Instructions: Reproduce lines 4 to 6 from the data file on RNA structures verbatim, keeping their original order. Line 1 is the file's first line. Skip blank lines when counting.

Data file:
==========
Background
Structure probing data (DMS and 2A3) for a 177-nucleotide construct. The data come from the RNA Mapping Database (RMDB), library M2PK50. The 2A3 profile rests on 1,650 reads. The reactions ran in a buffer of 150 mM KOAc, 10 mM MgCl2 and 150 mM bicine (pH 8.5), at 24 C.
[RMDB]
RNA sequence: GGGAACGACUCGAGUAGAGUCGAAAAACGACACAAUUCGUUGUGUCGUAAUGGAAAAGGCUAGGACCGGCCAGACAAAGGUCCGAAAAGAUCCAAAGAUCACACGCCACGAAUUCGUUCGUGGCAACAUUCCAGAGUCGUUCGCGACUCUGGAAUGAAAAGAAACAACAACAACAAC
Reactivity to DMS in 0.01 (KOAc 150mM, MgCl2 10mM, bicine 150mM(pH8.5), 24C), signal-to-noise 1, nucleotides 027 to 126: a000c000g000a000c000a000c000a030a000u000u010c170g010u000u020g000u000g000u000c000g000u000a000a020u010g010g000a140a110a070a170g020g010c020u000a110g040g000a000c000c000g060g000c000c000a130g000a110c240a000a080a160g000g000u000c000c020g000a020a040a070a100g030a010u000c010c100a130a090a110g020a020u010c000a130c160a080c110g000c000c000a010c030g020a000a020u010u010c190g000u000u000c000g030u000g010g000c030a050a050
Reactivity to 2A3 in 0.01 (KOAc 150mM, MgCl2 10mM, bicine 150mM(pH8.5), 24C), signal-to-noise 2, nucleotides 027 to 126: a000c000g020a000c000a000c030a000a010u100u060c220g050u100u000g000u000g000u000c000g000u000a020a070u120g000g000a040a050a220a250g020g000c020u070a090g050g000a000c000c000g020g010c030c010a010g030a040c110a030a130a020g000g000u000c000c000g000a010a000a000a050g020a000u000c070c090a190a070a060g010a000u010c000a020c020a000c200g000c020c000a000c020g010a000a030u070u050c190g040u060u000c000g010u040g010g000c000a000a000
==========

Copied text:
RNA sequence: GGGAACGACUCGAGUAGAGUCGAAAAACGACACAAUUCGUUGUGUCGUAAUGGAAAAGGCUAGGACCGGCCAGACAAAGGUCCGAAAAGAUCCAAAGAUCACACGCCACGAAUUCGUUCGUGGCAACAUUCCAGAGUCGUUCGCGACUCUGGAAUGAAAAGAAACAACAACAACAAC
Reactivity to DMS in 0.01 (KOAc 150mM, MgCl2 10mM, bicine 150mM(pH8.5), 24C), signal-to-noise 1, nucleotides 027 to 126: a000c000g000a000c000a000c000a030a000u000u010c170g010u000u020g000u000g000u000c000g000u000a000a020u010g010g000a140a110a070a170g020g010c020u000a110g040g000a000c000c000g060g000c000c000a130g000a110c240a000a080a160g000g000u000c000c020g000a020a040a070a100g030a010u000c010c100a130a090a110g020a020u010c000a130c160a080c110g000c000c000a010c030g020a000a020u010u010c190g000u000u000c000g030u000g010g000c030a050a050
Reactivity to 2A3 in 0.01 (KOAc 150mM, MgCl2 10mM, bicine 150mM(pH8.5), 24C), signal-to-noise 2, nucleotides 027 to 126: a000c000g020a000c000a000c030a000a010u100u060c220g050u100u000g000u000g000u000c000g000u000a020a070u120g000g000a040a050a220a250g020g000c020u070a090g050g000a000c000c000g020g010c030c010a010g030a040c110a030a130a020g000g000u000c000c000g000a010a000a000a050g020a000u000c070c090a190a070a060g010a000u010c000a020c020a000c200g000c020c000a000c020g010a000a030u070u050c190g040u060u000c000g010u040g010g000c000a000a000